“That’s the frustration I guess,” added District 1 Supervisor Manuel Ruiz, who said the county is struggling to get federal funding for infrastructure and schools, while the Trump administration makes plans to invest billions in border enforcement without listening to input from border communities. “At the end of the day, we’re the ones left holding the bag down here.”

‘Trump era’

Sessions’ speech in Nogales recounted his directives to federal prosecutors, urging them to prioritize criminal charges against anyone transporting and harboring undocumented immigrants; those in the country illegally who have committed document fraud or identity theft; and anyone who assaults a federal law enforcement officer.

He also recommended that prosecutors seek felony charges rather than misdemeanor charges for immigrants who unlawfully return to the United States after being deported, especially those with “certain aggravating circumstances,” such as gang affiliations or prior criminal history.

To ensure these priorities are met, he mandated that all 94 U.S. Attorney’s Offices appoint a border security coordinator by next Tuesday, April 18, to coordinate immigration enforcement for their districts.

“This is a new era. This is the Trump era,” he said. “The lawlessness, the abdication of the duty to enforce our immigration laws and the catch and release practices of old are over.”

Calling Trump’s executive order on border security the “guidepost,” Sessions said the new administration will prosecute immigration and drug smuggling offenses to “the full extent of the law,” and said declining apprehensions at the border in recent months are the result of the president’s tough immigration policies.

“This is no accident. This is what happens when you have a president who understands the threat, who is not afraid to publicly identify the threat and stand up to it, and who makes clear to law enforcement that the leadership of their country finally has their back, and tells the whole world that the illegality is over,” he said.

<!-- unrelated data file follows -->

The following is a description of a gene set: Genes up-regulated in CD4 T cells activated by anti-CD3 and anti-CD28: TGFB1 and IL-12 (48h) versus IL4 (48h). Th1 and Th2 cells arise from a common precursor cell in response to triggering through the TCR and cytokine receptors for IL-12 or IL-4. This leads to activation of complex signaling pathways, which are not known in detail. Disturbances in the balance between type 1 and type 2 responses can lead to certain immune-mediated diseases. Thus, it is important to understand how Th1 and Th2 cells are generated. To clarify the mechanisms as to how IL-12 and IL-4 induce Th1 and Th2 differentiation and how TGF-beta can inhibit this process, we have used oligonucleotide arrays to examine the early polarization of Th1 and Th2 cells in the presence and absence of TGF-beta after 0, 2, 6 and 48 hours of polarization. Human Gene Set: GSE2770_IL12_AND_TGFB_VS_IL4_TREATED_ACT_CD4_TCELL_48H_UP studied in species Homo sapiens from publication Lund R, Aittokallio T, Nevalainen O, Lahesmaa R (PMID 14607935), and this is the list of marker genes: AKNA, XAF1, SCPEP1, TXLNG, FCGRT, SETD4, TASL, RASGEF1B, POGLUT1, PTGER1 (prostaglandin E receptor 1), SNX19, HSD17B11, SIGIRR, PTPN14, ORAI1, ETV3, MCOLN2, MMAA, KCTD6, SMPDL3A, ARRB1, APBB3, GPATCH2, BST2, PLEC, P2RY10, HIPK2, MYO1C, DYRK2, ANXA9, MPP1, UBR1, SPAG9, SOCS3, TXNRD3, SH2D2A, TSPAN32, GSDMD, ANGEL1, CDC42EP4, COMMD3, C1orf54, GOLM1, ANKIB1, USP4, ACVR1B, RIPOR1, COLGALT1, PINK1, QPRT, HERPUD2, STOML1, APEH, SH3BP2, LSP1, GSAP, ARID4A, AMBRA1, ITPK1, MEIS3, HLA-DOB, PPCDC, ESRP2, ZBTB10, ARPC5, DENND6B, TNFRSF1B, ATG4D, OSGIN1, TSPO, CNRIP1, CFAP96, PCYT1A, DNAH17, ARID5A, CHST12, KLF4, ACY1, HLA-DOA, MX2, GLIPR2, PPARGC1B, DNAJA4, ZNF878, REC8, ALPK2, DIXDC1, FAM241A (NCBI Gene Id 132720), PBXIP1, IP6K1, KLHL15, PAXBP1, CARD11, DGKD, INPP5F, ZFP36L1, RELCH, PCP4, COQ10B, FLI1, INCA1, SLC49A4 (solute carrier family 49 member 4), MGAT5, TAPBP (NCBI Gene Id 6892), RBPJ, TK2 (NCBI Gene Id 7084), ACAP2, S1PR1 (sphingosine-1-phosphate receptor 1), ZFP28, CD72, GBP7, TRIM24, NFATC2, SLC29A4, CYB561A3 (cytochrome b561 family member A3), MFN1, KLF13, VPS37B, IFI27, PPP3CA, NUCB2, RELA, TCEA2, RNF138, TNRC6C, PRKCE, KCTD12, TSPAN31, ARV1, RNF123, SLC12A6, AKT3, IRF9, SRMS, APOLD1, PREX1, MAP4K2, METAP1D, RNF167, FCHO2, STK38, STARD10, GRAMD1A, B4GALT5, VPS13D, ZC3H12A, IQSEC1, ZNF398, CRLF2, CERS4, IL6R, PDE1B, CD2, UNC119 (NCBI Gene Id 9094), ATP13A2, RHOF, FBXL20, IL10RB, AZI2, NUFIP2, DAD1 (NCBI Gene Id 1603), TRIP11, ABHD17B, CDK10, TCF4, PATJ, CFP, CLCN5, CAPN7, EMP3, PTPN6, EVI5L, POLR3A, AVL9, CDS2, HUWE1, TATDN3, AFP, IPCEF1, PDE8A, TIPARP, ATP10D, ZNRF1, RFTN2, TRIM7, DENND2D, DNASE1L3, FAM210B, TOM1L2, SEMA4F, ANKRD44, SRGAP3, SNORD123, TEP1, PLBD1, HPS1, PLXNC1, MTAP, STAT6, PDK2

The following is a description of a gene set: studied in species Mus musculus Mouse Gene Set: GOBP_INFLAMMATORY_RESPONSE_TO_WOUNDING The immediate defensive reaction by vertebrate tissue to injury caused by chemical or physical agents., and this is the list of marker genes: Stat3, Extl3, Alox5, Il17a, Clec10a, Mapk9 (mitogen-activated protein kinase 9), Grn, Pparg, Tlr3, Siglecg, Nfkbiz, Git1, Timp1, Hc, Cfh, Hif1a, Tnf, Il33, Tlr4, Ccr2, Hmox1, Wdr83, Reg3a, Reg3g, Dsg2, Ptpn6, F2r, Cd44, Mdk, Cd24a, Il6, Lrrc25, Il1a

However, despite Sessions’ tough talk, the new guidelines “largely reflect current practice,” said Lynn Marcus, co-director of the University of Arizona Immigration Law Clinic, noting that immigrants who are caught crossing the border after prior removals are already typically charged with felonies and often plea down to a misdemeanor.

On the other hand, she said, his policies could put additional pressure on an already overburdened immigration court system.

During his speech, Sessions also said he’s already assigned 25 immigration judges to border detention centers, and plans to add 125 new judges over the next two years with a “streamlined hiring plan” to address severe backlogs in immigration court. However, his simultaneous insistence that “all adults who are apprehended at the border” be detained, would likely outweigh moving judges to detention centers to expedite hearings, Marcus said.

“Even if they do manage to speed up the (very slow) process of hiring immigration judges, based on the priorities they have set, the number of cases should increase exponentially, and the number of judges they’re adding would not be enough to keep up,” she wrote in an email Wednesday. “The virtual elimination of immigration enforcement priorities is bound to keep the system clogged up.”